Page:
5 Things I Wish I Had Known with My First Birth

There are lots of things mothers don’t share about labor experiences because they are just too gross or embarrassing, or maybe they would rather forget that “part” of the story, like pooping on the floor in the delivery room when all 16 eyes in the room are solely focused on you “down there." Not to mention, most of those sets of eyes belong to people you just met that day, and they are seeing the most intimate parts of you, and now you are giving this mini-public a viewing of your bowel movements. But lets face it: at that point you honestly just don’t care; modesty left a few hours ago anyway. Or maybe the most embarrassing part is that you thought all that movement “down there” was the baby, but it wasn’t. You are still waiting on that little bundle to arrive. Any. Second. Now…

But these aren’t those things. These are things that I really wish I had been privileged to know and could have learned so the whole labor experience would have been less intimidating.  I will preface this article with the fact that these are based on the desire to have a natural childbirth (unmedicated). To give a little background, the hubby and I are currently preparing to welcome our third baby soon, so this is fresh on my mind as I prepare for labor once again, and these are things that I have learned with birth of my second child that I REALLY wish I had known with my first.

Bringing home my first born 

1)   There is more than one way to do a Kegel. 
Kegel! Kegel! Kegel! “Do your Kegel exercises!” is preached all over women’s health for a host of reasons outside of pregnancy, but Kegels are especially heralded during pregnancy as women prepare for labor-one heck of a Kegel workout-amongst other reasons, like not peeing on yourself by accident when you sneeze! Kegel exercises are also known as pelvic floor exercises, and the Mayo Clinic here does a superb job of describing the specifics of what Kegels actually are and how to find the right muscles. So, I knew the basics and understood I had to a great deal of Kegels to do daily especially while pregnant, and so I did. (30-50 is a lot right??) Well, as I became more knowledgeable about Kegels, I started to increase that number to about 300 daily. Basically, as you strengthen your pelvic floor muscles, you can “advance” your Kegel exercises. Here are some different ways to do Kegels and advance your “workout”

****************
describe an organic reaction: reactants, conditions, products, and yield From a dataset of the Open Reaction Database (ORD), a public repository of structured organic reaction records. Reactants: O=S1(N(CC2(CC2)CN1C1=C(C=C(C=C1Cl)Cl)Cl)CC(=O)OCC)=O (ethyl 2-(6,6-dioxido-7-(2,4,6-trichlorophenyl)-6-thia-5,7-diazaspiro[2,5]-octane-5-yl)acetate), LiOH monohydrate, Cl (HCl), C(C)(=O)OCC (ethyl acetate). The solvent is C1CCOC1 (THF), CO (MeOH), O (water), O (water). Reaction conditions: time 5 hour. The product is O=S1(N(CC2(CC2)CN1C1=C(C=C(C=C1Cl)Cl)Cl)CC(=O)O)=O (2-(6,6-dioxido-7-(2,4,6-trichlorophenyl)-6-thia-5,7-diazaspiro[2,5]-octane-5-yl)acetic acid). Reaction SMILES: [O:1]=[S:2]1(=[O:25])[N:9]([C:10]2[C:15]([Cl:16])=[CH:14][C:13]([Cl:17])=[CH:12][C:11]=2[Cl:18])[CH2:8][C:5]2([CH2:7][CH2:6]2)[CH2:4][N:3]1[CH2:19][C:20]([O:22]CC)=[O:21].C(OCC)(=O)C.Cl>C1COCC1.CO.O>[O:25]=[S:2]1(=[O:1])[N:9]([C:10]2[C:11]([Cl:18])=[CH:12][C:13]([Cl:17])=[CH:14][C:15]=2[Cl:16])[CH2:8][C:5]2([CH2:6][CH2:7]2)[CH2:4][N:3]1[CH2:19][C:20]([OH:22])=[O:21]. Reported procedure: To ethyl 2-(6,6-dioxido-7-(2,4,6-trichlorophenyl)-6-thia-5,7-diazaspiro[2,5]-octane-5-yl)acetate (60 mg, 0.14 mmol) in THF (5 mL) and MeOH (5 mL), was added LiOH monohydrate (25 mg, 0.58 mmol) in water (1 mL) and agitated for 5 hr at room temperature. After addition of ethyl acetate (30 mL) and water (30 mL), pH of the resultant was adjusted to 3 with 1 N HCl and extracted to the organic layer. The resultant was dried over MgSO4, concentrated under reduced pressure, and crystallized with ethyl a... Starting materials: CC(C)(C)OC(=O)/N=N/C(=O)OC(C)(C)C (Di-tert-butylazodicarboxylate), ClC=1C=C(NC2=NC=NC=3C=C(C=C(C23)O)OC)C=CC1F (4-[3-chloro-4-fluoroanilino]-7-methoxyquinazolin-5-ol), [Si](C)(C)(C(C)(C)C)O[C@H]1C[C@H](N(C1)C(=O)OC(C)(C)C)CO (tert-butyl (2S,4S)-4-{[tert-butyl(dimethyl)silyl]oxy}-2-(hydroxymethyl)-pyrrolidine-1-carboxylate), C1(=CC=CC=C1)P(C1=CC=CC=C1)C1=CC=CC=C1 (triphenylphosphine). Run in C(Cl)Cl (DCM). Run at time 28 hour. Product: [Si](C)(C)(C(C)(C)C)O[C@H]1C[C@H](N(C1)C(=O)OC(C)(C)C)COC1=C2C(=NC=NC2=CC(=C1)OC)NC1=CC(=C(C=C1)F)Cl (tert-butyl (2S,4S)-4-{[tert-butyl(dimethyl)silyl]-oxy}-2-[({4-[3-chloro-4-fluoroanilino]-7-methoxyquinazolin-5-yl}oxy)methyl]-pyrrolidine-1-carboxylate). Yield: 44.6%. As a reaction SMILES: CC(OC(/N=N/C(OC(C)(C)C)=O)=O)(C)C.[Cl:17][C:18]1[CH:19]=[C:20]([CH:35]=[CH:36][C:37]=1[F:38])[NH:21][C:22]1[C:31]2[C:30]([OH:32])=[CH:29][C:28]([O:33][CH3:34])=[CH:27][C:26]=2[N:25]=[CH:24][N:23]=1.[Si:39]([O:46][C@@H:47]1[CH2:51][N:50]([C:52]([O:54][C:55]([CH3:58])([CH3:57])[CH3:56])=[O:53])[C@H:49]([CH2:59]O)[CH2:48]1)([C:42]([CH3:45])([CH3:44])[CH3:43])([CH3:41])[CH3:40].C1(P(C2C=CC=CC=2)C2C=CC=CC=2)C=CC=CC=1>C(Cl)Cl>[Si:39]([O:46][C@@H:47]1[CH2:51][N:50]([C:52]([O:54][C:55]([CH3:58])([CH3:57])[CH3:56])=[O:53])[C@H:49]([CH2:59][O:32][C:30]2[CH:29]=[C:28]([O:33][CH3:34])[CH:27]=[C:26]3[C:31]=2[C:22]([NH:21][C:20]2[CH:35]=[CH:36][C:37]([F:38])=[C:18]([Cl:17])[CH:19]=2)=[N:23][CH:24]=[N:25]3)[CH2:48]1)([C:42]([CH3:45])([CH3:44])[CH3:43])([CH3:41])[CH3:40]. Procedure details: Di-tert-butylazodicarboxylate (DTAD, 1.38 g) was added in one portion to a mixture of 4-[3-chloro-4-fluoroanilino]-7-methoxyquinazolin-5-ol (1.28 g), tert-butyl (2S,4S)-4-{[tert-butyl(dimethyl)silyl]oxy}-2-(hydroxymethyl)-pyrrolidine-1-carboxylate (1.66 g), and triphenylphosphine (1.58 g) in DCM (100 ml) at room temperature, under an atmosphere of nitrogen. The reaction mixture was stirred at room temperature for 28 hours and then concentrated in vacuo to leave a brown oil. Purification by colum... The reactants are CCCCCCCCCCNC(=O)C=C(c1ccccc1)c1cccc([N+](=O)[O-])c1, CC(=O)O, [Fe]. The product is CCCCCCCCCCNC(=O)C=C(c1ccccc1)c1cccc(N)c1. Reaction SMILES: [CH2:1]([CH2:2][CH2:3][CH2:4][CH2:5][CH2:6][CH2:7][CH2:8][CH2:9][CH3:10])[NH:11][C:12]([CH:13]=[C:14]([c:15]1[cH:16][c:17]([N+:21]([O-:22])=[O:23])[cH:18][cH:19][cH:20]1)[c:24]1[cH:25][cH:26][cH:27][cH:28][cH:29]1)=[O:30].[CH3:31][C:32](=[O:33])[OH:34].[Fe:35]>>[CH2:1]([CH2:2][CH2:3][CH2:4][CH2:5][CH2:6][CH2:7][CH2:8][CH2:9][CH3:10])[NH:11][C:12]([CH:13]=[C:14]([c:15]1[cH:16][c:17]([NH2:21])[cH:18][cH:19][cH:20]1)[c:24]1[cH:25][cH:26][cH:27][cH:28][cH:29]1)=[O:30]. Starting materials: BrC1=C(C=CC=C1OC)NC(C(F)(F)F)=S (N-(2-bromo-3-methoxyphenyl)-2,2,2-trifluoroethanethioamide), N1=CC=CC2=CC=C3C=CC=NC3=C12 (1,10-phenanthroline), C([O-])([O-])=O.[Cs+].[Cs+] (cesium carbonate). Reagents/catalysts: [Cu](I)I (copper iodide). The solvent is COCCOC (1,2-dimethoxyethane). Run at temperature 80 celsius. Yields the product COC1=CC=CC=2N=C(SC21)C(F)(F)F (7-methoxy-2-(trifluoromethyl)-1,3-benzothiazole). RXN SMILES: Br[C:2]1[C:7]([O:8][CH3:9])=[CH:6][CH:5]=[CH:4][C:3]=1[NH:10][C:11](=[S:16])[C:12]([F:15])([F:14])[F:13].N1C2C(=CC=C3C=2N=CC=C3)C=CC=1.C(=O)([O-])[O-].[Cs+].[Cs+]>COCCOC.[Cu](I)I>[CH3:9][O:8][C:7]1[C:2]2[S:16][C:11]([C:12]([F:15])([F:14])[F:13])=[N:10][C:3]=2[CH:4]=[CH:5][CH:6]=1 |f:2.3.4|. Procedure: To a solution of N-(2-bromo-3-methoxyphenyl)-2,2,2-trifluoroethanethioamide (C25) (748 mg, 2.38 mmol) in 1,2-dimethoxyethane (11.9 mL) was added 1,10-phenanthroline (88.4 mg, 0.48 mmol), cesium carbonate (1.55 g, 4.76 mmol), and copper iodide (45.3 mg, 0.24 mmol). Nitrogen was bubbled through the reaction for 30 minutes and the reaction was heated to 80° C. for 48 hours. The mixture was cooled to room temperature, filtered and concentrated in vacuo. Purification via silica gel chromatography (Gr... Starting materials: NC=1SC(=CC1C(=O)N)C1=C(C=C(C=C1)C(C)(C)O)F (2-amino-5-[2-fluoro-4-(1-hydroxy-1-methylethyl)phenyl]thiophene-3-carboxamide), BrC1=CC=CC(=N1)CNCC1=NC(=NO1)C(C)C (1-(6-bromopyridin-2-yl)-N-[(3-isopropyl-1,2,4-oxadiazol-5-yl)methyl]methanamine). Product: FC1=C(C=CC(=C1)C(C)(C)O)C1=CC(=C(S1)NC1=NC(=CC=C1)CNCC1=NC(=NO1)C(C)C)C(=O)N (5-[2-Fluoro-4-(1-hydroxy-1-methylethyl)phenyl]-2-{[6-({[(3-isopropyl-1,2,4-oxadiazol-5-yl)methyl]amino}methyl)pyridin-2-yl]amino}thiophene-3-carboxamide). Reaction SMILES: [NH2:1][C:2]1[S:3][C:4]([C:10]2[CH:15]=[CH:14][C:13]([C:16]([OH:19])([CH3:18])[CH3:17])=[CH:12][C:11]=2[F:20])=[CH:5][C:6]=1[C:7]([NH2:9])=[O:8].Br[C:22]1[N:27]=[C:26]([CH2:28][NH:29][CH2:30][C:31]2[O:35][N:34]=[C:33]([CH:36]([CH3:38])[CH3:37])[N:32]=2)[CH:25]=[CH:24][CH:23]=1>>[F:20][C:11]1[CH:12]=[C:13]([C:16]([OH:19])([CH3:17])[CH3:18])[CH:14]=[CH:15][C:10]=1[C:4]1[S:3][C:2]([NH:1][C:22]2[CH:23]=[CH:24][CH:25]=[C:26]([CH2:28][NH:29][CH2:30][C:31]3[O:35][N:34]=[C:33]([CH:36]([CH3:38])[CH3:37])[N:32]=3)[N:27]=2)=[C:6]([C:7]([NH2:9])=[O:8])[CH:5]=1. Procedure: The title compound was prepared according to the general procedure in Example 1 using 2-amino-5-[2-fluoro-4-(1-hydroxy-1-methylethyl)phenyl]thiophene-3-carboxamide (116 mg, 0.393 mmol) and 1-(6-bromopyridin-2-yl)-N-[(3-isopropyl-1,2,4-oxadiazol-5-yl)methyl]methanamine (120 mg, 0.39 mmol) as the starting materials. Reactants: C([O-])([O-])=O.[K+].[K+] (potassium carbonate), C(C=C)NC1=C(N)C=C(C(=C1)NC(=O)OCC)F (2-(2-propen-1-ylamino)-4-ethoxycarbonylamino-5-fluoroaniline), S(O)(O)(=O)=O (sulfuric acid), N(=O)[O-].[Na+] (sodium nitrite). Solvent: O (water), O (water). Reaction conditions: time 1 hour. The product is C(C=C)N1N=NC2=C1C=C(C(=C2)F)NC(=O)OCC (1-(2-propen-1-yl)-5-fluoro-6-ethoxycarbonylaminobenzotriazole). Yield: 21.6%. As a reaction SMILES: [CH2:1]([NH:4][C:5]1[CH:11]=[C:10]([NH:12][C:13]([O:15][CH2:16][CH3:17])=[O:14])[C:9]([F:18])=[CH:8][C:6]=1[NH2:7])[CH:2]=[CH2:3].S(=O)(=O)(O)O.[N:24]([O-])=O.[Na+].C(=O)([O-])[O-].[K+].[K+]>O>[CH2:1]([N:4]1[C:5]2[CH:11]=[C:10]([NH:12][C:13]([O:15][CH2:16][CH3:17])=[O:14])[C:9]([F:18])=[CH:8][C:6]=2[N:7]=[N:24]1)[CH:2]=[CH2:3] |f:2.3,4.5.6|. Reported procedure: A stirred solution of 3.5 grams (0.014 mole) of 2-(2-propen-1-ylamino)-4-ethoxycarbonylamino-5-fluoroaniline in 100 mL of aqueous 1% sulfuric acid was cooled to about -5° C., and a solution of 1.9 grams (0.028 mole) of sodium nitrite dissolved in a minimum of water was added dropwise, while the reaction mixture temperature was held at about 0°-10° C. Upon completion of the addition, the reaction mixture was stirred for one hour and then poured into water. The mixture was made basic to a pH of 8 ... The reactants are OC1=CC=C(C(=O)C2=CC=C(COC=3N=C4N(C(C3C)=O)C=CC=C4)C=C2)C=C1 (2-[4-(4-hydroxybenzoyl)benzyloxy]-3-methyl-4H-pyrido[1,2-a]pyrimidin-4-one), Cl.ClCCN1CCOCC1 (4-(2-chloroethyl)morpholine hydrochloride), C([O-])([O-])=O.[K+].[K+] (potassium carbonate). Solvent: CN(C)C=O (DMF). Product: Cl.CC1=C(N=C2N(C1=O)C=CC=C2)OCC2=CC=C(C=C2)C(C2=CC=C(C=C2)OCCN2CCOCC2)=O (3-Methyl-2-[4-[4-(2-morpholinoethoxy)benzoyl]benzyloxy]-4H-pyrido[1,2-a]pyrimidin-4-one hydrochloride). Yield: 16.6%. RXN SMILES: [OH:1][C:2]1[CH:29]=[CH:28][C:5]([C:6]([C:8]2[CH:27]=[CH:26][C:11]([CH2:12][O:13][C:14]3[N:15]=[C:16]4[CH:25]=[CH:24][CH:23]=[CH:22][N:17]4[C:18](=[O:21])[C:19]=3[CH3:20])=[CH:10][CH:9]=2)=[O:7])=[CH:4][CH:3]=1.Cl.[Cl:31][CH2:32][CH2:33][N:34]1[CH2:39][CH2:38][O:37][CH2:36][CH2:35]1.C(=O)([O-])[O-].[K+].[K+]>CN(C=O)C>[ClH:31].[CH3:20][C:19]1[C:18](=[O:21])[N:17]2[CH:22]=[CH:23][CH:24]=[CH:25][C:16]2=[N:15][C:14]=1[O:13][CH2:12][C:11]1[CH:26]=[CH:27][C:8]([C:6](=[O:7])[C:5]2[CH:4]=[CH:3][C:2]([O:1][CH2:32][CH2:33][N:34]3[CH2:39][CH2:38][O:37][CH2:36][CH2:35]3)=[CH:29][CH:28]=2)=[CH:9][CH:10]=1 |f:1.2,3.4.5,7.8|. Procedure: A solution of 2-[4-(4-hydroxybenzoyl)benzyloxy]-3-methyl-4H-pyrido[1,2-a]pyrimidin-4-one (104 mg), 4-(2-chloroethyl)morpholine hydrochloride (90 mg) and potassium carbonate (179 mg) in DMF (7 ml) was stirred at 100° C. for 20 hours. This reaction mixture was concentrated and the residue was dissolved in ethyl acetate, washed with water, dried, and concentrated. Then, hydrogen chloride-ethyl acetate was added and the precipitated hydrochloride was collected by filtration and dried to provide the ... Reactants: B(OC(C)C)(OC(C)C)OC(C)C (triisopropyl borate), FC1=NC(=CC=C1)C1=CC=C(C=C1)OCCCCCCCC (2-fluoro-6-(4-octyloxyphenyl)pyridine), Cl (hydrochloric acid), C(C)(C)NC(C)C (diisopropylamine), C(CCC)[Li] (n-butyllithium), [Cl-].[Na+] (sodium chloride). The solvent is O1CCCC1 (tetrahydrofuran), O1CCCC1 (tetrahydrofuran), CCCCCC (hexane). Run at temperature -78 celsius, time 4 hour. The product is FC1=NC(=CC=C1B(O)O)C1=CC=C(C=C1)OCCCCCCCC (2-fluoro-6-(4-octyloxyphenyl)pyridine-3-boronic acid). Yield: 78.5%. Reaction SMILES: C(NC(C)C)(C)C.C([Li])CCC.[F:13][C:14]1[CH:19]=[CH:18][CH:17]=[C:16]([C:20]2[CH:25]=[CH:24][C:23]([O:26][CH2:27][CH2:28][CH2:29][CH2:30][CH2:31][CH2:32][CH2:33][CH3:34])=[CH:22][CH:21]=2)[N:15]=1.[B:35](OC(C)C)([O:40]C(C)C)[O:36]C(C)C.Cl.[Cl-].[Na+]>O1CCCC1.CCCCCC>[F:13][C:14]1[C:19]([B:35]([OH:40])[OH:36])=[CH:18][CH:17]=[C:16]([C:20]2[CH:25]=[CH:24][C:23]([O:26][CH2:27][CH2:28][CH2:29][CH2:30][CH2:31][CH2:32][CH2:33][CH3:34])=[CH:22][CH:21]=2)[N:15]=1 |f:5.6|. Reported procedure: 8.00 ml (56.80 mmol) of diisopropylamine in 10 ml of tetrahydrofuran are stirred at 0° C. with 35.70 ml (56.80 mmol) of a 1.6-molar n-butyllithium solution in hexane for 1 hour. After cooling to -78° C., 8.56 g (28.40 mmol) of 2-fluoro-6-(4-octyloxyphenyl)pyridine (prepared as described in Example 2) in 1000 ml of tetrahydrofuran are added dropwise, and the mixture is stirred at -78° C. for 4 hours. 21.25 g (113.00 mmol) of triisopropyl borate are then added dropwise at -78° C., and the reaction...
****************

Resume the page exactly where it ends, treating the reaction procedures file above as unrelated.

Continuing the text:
• Beginner-Contract and release your pelvic floor muscles 10 times. Repeat periodically through out the day
  • Intermediate-Contract your pelvic floor muscles and hold the inner squeeze for 10 seconds before releasing. Continue to do this 10 times. Repeat periodically through out the day
  • Advanced-Contract your pelvic floor muscles and then try to contact those muscles even further (think deep inside.) Hold the deep inner squeeze for 10 seconds before releasing, and, like the others, do this 10 times. Repeat periodically through the day.

2)   Rock that baby into a better position.
The infamous pelvic rocks are a MUST. My first baby’s position made for a very painful and difficult delivery (not fun-only back labor and hours of pushing), so I was determined to get my next baby into a different position so there wouldn’t be a repeat of that intensity. This is a great tutorial from Spinning Babies on how to accurately do a pelvic rock (which they call a pelvic tilt), and why I am a firm believer this one daily exercise made the biggest difference in how much easier labor was the second time around. The baby was a fantastic position for birth, or at least that was the phrase that kept being brought up by multiple doctors the last few weeks before the baby was born, and I attribute that to these exercises. 

3)   Relaxation must be learned and practiced. 
You must teach yourself how to relax--and I do mean fully relax--all the muscles in your body so your body can devote all of its' energy to working the muscles to push the baby out. You can help your body out by not making it do double the work and relax your muscles instead of flexing and tensing (which is our instinct of how to deal with pain). This concept of relaxing your muscles has to be learned and practiced often in prep for the big day so it will come naturally when you are faced with intense labor contractions. Mind Over Labor by Carl Jones is a FABULOUS book and resource to guide you into relaxing. The book uses the power of the mind and mental imagery to help expecting mothers loosen up completely. There are multiple relaxation techniques to practice in this step-by-step guide. For me, the mental imagery of my “special place” was a great place to mentally go to check-out once the muscle contractions got rather strong. I seriously can’t rave enough about the idea of relaxing and practicing it, and this book was a go-to for me in that particular area. It really does help jump the mental hurdles of the fear and pain that are associated with childbirth.